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Pox parties taken to the next (illegal) level

Normally, we don’t post on weekends on this particular blog, mainly because most of our readership visits during the week and we don’t have enough bloggers to cover the weekend reliably anyway. However, occasionally something happens that’s so bizarre, so worrisom that we can’t wait until Monday. I don’t even care if I’m late to the party after Tara, Mike the Mad Biologist, The Biology Files, Todd, and probably several others whom I’ve missed.

Regular readers of this blog and anyone who’s ever followed the anti-vaccine movement more than superficially have probably heard of pox parties. These are, yes, parties where parents who don’t want to vaccinate their children against chickenpox, hoping for “natural immunity,” expose their children who have never had chickenpox to children with active chickenpox in order to intentionally infect them with the disease. (Thanks, Mom and Dad, for a couple of weeks worth of misery and intense itching and a small chance of serious complications!) Although there might have been a weak rationale for such activities back before there was a vaccine for chickenpox, today pox parties are about as dumb a concept as I can think of and only make sense in the context of equally idiotic anti-vaccine pseudoscience, and apparently, as is the case with many idiotic things, has co-opted Facebook and other discussion forums as a means of getting like minded (if you can call what is behind this a “mind”) together for purposes of inflicting misery on their children. One such page even has a Quack Miranda-style warning:
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Random Flu Thoughts

I normally write the first draft of this blog the weekend before it is due, and this is no exception.  However, I am ill this weekend.  Headache, myalgias., painful cough, but only mildly ill.  The worst part is the interferon induced brain fog; my thoughts flow with all the speed of pudding and I was not appreciably better as the week progressed, although no cracks about how  you can’t any difference in my writing over baseline.

I doubt the cause of my symptoms is influenza.  According to the CDC site and Google flu trends there is little influenza activity in the US at the moment, so it is probably one of the innumerable viruses that can cause a flu-like illness.  I am also not ill enough to think I have influenza, but I could be having a modified course as I was vaccinated a month ago.  Of course, the doctor who treats herself has a fool for a patient and an idiot for a doctor. Flu season approaches, so from my interferon addled brains, flu thoughts.

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Posted in: Public Health, Science and Medicine, Vaccines

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Return of an old foe

In 2000, a panel of experts was brought together by the Centers for Disease Control and Prevention (CDC). They came to discuss whether measles was still endemic in the United States, that is whether it still existed in the general background of US infectious diseases. They concluded that measles had been eradicated in the US, and that the occasional cases imported from abroad were stopped by a wall of vaccinated Americans.

Welcome to the future. The US is in the middle of its largest measles outbreak since 1996. Most of the cases originated abroad, brought back by unvaccinated travelers, either American residents or foreign visitors. This has so far led to 12 outbreaks (that is, a cluster of three or more connected cases) mostly among the unvaccinated. Of the 139 cases who were US residents rather than foreign visitors, twelve had documentation of adequate immunization.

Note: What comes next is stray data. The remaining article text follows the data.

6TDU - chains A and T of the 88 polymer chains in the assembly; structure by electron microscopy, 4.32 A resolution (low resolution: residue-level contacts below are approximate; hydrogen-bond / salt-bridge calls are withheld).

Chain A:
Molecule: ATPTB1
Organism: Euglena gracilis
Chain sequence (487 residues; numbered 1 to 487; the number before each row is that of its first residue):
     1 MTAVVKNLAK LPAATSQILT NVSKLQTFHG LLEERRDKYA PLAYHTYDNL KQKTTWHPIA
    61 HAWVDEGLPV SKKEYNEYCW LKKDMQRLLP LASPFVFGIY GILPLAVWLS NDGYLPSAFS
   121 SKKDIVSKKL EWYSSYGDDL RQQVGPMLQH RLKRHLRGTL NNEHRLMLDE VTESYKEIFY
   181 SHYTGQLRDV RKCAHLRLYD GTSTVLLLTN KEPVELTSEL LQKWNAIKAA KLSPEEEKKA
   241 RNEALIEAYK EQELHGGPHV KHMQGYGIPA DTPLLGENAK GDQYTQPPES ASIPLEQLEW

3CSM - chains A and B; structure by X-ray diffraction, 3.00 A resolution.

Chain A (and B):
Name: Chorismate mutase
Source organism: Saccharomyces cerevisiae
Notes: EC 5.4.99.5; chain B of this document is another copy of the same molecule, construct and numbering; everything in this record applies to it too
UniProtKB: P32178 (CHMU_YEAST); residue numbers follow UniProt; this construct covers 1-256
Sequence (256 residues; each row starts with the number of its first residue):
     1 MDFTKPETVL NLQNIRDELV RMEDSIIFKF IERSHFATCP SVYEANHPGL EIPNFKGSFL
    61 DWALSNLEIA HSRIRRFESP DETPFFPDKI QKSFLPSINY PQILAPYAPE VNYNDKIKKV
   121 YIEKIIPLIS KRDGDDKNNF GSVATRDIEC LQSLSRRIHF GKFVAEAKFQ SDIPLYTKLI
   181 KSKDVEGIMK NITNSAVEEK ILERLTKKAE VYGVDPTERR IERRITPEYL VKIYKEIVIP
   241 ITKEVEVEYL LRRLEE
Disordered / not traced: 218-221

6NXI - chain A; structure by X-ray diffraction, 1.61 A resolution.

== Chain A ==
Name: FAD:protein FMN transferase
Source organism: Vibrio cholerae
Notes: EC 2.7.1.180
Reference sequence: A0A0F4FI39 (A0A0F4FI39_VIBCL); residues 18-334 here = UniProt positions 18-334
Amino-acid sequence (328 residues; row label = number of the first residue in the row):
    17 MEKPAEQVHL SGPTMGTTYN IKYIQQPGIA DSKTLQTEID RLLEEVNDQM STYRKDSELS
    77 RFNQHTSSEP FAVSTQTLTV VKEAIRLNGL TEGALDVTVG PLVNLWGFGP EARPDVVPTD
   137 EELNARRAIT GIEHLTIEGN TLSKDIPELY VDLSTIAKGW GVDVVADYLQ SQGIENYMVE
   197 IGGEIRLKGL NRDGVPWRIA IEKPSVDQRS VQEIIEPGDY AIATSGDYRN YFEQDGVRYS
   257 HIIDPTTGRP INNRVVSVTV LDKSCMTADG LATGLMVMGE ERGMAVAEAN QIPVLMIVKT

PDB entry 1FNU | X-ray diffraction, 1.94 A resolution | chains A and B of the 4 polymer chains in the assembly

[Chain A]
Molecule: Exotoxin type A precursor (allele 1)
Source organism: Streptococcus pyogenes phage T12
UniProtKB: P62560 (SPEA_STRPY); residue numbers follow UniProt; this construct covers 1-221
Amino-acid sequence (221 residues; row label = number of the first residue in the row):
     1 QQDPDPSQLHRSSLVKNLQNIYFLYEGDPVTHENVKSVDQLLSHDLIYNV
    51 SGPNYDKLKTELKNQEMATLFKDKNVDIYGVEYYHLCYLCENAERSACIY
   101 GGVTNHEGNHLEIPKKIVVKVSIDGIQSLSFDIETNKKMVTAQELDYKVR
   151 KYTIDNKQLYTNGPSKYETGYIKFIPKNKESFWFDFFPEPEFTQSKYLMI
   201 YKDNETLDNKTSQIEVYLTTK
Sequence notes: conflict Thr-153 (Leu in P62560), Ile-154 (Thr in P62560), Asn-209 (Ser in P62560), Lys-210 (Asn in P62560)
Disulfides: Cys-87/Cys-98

The surprise isn’t that a few cases should slip through the wall of vaccination, but that the wall has so many chinks in it. The number of measles cases being imported, and the falling vaccination rates of Americans may reach the point soon where we no longer need to import our measles as it will once again become endemic.

Measles isn’t just a curious disease that we learned about in medical school (“cough, coryza, conjunctivits”); it’s a serious disease that leads to pneumonia in 1 in 20 children, and brain inflammation in 1 in 1000. Outside the US, it causes hundreds of thousands of deaths yearly.

We must increase our efforts to vaccinate all US residents properly (including undocumented residents). If measles does take hold once again in the U.S., the blame will fall squarely on our health care system’s failure to deliver vaccine, and on those who for whatever reason delay or avoid vaccination altogether.

It used to be that Americans viewed public health battles with excitement, a battle against fear itself, against the fear of children choking to death from whooping cough, or becoming paralyzed by polio. Now, as we sit behind our crumbling shield of vaccination, we have become complacent. If we fail to act, our complacency will be replaced by very real fears, especially for our children.

Posted in: Vaccines

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Alternative Vaccination Schedules

Evidently the 7 billionth human is going to be born on October 31. Happy birthday and welcome to the Earth.  If you were unfortunate enough to be born into a developing country or a affluent California family, you may not receive your vaccinations, and may join one the 57 million who die each year of vaccine preventable diseases (VPD).

I totally misread the table.  It’s about 4,320,000 who die of VPD. Well, I said I was no damn good at stats.

And if you are doubly unlucky, you may be exposed to illness from an unvaccinated friend, family or health care worker before you can get your vaccines, and join the ranks of the ‘only’s.’  The ‘only’s’ are those who die of vaccine preventable diseases and are mentioned in anti-vaccine literature in a sentence like ‘VPD X is a mild illness in most children and only kills Y% of cases ’.  As I have said before the anti-vaxers do not care for whom the bell tolls.

I am no good at statistics.  I signed up for, and dropped, statistics at least 4 times in college.  Once they got past the bell shaped curve, it was one incomprehensible huh?  Part of the problem with statistical concepts such as risks, both relative and absolute, is that it is often impossible to get a feel from what they represent. For me it is like metric measurements.  I know what a 8 mile hike represents, but not an 8 kilometer hike.  Same with centigrade and liters.  I have been unable to internalize what metric means in my daily life. (more…)